After years of trying out targeting, marketers have now realized it takes much more than a large mass of data to make the right decisions. It takes intelligence.
So the industry turned to analysts and folks with titles like “decision scientist,” who were employed to make sense of all of the data and hopefully get better at targeting. Hundreds of ad-tech companies emerged with presumably better and better targeting. But, despite all of that, digital advertising ROI was still not improving significantly.
The key turning point in the use of data occurred when the idea of intent was introduced into the equation.
Rather than assuming every male between the ages of 25 and 40 might be interested in buying sneakers, why not target only males we know are in-market for sneakers? Dubbed retargeting, this was the beginning of a broader and more compelling use of data in figuring out the intent of users and personalizing content to them. With personalization, we can go even further to show this individual the actual color of the sneakers he may likely purchase, and a pair of sneakers tailored to the kind of physical activity he may enjoy.
And, more than just targeting people who are showing intent, this approach allows for prospecting where large audiences could be grouped into much smaller “micro-clusters” of users who share common interests, preferences, and behavior, to message them precisely.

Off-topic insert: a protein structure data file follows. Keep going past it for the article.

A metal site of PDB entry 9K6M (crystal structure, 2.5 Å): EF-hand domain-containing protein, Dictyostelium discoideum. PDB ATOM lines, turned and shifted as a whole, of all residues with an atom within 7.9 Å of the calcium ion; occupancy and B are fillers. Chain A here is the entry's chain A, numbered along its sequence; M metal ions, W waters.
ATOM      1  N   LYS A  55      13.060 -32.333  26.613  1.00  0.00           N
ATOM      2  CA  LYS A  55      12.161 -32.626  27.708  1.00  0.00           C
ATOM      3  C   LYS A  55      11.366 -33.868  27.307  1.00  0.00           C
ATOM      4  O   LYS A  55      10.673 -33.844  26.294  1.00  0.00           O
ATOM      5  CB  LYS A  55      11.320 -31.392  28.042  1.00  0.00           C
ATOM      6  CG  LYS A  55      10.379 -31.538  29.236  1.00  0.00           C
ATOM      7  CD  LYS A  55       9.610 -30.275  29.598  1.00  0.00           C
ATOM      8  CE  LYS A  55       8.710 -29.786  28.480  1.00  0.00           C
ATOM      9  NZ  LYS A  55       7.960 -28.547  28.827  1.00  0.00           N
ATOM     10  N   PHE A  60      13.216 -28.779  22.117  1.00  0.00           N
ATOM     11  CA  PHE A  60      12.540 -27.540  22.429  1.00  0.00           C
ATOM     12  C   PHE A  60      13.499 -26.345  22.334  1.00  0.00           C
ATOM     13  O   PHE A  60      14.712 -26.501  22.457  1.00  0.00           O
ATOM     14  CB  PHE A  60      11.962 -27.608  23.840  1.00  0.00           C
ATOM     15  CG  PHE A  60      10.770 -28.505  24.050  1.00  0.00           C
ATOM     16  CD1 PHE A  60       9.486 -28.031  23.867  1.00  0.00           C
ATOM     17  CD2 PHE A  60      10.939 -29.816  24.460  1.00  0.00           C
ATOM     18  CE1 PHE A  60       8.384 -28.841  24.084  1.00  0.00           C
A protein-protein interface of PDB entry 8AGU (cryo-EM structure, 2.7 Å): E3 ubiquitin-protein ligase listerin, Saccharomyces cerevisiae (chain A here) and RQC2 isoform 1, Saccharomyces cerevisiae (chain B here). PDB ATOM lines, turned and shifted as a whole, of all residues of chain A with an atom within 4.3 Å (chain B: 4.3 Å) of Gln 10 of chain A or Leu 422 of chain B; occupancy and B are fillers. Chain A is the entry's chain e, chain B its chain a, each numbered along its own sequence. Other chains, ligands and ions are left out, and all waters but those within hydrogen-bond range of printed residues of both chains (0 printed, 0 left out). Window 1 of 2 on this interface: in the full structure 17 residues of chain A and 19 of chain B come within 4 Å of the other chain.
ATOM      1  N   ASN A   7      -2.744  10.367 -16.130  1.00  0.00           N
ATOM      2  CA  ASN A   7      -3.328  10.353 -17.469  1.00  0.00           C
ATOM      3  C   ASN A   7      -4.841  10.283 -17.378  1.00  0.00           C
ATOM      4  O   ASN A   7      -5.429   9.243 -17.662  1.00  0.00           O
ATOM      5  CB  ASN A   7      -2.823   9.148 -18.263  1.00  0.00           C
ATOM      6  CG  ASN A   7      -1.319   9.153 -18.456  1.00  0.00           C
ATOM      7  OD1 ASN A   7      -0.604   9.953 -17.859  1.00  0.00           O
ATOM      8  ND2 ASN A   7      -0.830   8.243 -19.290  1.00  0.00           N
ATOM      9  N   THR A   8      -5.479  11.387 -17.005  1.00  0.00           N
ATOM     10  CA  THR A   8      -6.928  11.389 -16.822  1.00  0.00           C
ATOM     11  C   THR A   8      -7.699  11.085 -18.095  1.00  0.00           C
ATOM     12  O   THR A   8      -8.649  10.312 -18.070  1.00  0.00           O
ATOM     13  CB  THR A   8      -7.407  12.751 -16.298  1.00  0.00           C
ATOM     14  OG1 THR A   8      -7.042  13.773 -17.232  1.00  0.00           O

This intent data, combined with audience data, gives us a powerful arsenal of data and a level of precise messaging never been seen before.
But before we go about popping bottles of champagne celebrating our digital marketing victory, it’s worth pausing to think about it some more, since we have now run into another problem: humans.
Human intelligence does many things well — such as dreaming, hoping and innovating, which are integral to creating consumer engagement. It is we who create the big ideas and forward-thinking strategies. It is also we who invent the machines and the software that collects and processes that data and harnesses it to target and personalize content. However, what human intelligence is not very good at is processing massive amounts of data in real time to come up with precise ways of targeting and messaging consumers.
Machine intelligence, or AI, does this quite well—and can do so in real time. AI is also able to detect patterns and make correlations about consumer behavior.
In addition to the ability of humans to imagine and craft emotionally appealing visual designs and communication, humans also have an important role to play in ensuring AI is applied correctly. For example, a machine-learning algorithm may incorrectly blacklist a site as a terrorist property because it referred to jihad when in fact it was a site about the history of Islam. Insufficient or incorrect data inputs could lead to wrong outcomes. This is one place where humans step in to better train the machines to make the right decisions.
Striking a balance is not only an imperative, but also well within our grasp.
Humans create strategic goals, the vision of making personal connections at scale. Machines predict the right collection and combination of individuals and content most likely to result in a purchase over and over again, millions of times.
It’s this kind of balance we need to realize the full potential of all the data we collect.